(Steve Silverman provides a more detailed report on this month's student drug policy conference.)
On November 7, more than 215 student leaders representing 50 colleges from 22 states gathered at George Washington University for the first national conference of Students for Sensible Drug Policy (SSDP) Student Leaders in Drug Policy and Justice. The students in attendance embodied a wide diversity of backgrounds and political philosophies, but all agreed on one unassailable point: The drug war has failed.
The conference was hosted by the GWU SSDP group and was sponsored by the Drug Reform Coordination Network, the Drug Policy Foundation, the NAACP, the Criminal Justice Policy Foundation and the Balcom Group.
Kris Lotlikar, who was elected the first national director of SSDP during the conference, described the meeting's significance. "This was the first national gathering of student leaders who challenge the wisdom of drug prohibition," he told The Week Online. "We college students grew up during the 80's and are the ones whom the current drug war was supposed to protect, yet there is not a single drug-free high school in this country. We know the drug war is a failure and we came here to learn how to end it."
The plenary sessions presented an array of drug policy experts and anti-drug war activists whose testimony continuously reminded the students why they were there. Gus Smith told the story of his daughter Kemba, whose 24-year prison sentence has become a symbol of the injustice of mandatory minimum sentencing. Smith discussed the disproportionate racial impact of a drug policy in which African Americans, who comprise 12% of the population and a proportional percentage of drug users, make up 35% of those arrested, 55% of those convicted and 74% of those incarcerated for drug offenses. "Prisons," Smith exclaimed, "are slave ships that don't move."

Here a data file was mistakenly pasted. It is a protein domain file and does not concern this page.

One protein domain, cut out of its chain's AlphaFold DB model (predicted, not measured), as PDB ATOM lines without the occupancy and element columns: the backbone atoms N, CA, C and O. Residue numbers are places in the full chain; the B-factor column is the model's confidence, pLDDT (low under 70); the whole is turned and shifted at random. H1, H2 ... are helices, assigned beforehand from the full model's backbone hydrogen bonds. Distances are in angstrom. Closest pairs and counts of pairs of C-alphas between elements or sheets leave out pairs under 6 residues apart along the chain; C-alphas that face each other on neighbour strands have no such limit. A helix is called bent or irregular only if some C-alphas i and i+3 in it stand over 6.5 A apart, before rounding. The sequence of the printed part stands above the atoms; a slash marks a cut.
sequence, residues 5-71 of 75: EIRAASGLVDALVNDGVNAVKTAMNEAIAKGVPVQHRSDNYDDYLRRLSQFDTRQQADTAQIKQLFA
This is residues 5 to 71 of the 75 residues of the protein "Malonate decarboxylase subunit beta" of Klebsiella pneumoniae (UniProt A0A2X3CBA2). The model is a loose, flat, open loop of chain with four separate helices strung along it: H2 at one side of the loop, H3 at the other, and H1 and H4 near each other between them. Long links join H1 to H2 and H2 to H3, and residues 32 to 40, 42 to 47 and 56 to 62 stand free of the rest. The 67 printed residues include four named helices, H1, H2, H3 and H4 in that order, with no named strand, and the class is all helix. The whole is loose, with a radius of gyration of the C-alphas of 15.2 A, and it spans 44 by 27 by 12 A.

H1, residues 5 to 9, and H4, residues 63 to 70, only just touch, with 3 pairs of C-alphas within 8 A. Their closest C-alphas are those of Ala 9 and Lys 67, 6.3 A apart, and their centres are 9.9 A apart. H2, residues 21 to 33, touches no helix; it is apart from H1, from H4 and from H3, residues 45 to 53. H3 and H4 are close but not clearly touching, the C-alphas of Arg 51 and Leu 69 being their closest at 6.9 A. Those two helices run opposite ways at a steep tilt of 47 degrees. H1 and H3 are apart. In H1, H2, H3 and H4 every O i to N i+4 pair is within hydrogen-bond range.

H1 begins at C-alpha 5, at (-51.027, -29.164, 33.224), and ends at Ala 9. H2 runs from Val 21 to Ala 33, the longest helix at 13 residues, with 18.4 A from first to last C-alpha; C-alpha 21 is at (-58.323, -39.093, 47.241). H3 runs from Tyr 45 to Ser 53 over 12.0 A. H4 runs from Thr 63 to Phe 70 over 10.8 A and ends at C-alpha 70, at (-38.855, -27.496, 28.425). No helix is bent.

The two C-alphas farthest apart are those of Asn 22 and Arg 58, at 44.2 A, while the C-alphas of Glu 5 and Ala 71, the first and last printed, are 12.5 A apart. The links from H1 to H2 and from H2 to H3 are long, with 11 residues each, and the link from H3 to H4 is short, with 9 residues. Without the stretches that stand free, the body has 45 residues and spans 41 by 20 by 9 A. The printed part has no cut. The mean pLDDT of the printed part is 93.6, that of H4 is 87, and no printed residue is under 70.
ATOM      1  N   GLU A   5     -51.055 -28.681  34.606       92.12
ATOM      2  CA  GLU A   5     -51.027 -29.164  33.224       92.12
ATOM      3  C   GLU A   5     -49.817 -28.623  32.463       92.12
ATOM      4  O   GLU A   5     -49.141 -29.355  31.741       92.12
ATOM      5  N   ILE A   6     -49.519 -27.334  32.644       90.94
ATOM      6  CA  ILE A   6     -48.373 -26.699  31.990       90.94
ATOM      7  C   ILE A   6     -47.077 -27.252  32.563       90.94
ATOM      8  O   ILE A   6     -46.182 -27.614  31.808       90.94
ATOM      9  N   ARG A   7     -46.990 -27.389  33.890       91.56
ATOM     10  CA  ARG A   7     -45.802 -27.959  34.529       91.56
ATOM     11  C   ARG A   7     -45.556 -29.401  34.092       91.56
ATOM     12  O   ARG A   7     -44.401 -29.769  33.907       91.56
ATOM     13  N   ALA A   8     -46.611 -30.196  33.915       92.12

Lynn Paltrow, a long-time
advocate for women's civil and reproductive rights, explained how prosecutors
have conspired with hospital employees to criminally persecute poor, drug-addicted
Saturday featured keynote speakers Ethan Nadelmann, Director of The Lindesmith Center, and Harvey Silverglate, famed civil rights and criminal defense attorney from Boston, as well as more workshops, meetings and many discussions.
Like many of the students in attendance, Brian Gralnick of The George Washington University missed his Friday classes to attend the first day of the conference.
"As I see it, I still went to class. The lectures and workshops were very intensive. And unlike my regular class time, I didn't see anyone falling asleep or goofing off. Everyone who was there wants to be here and we we're all paying serious attention because we've got a lot of work to do. The students are asking a ton of questions. It's all very interactive."
Sara Frank, who drove up the coast for two days with three of her classmates from Louisiana State University, recalls the tone of the weekend as a sense of impending change. "I just can't fully explain the atmosphere of the conference. I remember the constant feeling of chills running up and down my spine. It's like knowing that there is a big storm creeping up on the horizon and we, the students, are the ones who are at the center of it."
Eric Sterling, President of the Criminal Justice Policy Foundation, who spoke at the conference, also sees the nascent student movement in drug policy as potentially earth-rattling. "The pressure to change drug policy is building like the pressure of a geological fault. Like an earthquake, nobody can predict the exact moment when the fault will crack, but one can confidently predict that within so many years it will crack. As with an earthquake, there will be a moment -- a flashpoint where the pressure snaps."
(Find our more about Students for Sensible Drug Policy at http://www.ssdp.org on the web.)